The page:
The FIA has outlined seven areas it believes will lead to Formula 1 cars looking more visibly different from 2021.
At the reveal of the incoming rules overhaul at the United States Grand Prix, FIA head of single seater technical matters Nikolas Tombazis said attempts had been made to improve the differentiation between the shapes of cars.
He believes there is the opportunity for notable performance and aesthetic differentiators, although some areas have been restricted because they are key to preventing cars producing too much wake and hurting efforts to make them easier to follow.
In its presentation, the FIA outlined the nose, front wing and endplates, engine intake, sidepod intake shape, sidepod shake and engine cover spine, brake ducts and rear wing and endplates as areas it can “foresee visual differentiation”.
Areas that have been restricted include under-chassis devices, bargeboards, diffuser and rear wing endplate “complexities”.
The FIA says this is because “important to protect the essence of the research that has been carried out”.
“There’s been quite a lot of discussion about different shapes between the cars,” said Tombazis. “In the last month and a half there was initiative taken to increase the differentiation a bit.
“We do expect there to be numerous areas where cars will look different to each other and can look different.”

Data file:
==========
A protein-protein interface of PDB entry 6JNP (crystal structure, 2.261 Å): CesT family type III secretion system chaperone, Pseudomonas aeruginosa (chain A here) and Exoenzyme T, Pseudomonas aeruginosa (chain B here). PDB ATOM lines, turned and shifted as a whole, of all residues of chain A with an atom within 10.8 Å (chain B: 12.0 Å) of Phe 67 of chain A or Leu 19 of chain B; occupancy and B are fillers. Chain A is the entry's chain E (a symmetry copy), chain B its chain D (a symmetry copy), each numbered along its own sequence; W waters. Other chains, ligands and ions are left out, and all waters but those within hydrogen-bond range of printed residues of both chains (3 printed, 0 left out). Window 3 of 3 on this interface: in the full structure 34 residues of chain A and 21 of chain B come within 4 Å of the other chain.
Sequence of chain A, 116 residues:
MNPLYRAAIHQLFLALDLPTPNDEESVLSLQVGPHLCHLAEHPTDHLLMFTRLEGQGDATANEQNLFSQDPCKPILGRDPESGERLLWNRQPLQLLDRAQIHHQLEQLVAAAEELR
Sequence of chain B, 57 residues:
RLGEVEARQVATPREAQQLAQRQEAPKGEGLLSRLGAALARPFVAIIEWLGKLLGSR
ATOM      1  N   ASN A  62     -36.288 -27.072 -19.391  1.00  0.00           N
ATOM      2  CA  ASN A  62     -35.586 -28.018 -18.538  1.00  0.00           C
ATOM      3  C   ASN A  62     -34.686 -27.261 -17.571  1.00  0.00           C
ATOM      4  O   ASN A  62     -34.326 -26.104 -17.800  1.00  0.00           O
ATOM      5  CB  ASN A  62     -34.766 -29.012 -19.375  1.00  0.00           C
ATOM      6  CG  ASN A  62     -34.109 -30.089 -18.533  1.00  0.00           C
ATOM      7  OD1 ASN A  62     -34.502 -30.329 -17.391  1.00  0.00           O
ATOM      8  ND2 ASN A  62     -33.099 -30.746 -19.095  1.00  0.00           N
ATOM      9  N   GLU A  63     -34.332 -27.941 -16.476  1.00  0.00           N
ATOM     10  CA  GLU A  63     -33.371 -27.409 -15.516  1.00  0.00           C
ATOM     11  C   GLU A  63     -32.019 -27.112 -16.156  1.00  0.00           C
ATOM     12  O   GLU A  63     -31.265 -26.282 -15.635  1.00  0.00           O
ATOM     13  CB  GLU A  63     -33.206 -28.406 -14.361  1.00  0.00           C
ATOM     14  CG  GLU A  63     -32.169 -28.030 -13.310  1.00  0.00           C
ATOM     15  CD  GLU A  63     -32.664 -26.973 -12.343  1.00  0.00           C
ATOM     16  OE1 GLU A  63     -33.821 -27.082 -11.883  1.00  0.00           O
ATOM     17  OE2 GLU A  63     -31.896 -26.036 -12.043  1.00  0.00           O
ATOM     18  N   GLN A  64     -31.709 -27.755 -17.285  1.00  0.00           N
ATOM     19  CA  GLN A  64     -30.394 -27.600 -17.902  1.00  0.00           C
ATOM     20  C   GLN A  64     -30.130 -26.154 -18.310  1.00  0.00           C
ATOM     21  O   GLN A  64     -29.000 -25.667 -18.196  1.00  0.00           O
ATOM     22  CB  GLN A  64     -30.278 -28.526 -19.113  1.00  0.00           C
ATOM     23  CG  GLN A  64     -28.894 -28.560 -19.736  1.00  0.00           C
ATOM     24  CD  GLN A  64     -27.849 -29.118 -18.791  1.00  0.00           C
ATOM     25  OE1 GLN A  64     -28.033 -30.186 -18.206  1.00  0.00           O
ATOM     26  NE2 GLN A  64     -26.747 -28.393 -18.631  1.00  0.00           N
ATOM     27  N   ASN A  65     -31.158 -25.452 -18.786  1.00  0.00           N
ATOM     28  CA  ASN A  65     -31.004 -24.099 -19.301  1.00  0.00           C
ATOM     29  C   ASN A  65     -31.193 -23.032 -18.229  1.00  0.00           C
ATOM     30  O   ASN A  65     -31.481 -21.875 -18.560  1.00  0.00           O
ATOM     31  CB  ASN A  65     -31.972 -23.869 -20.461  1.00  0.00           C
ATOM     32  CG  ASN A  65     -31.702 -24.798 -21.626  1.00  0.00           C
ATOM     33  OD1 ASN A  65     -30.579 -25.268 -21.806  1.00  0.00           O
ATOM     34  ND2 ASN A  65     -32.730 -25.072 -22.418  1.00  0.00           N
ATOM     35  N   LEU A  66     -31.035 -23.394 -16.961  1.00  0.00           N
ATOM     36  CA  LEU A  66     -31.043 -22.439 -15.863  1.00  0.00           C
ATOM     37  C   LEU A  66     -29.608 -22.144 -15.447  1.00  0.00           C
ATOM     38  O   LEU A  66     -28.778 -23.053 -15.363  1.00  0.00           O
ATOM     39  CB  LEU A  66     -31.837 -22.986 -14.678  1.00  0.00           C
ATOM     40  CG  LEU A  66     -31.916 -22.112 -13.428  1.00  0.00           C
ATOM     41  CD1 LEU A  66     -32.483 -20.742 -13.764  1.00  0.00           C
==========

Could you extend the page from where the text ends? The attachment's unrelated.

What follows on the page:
To illustrate its point, the FIA has mocked up three car concepts that would be legal under the new technical regulations.
The purpose of these mock-ups are to prove that the same rules create different shapes.
In their designs, the FIA highlights two clearly different nose shapes, one being long and round to a point and another ending more bulbous.
There are considerably different approaches to the front wing, in shape, number of elements and the angle of the aeroplane-wing-style endplate.
All three designs have distinctive sidepod shapes, while there are three different rear wing, fences under the diffuser and engine cover designs illustrated as well.
“There are numerous features between the cars [in the presentation] that are different,” said Tombazis.
“Clearly, we’re not suggesting that any car will look exactly like any one of those images. But we are suggesting that the rules do give the opportunity for these differences to exist.
“We feel we’ve taken a huge step towards rules that still allow teams to be creative and aerodynamicists to be creative while achieving the key objectives.”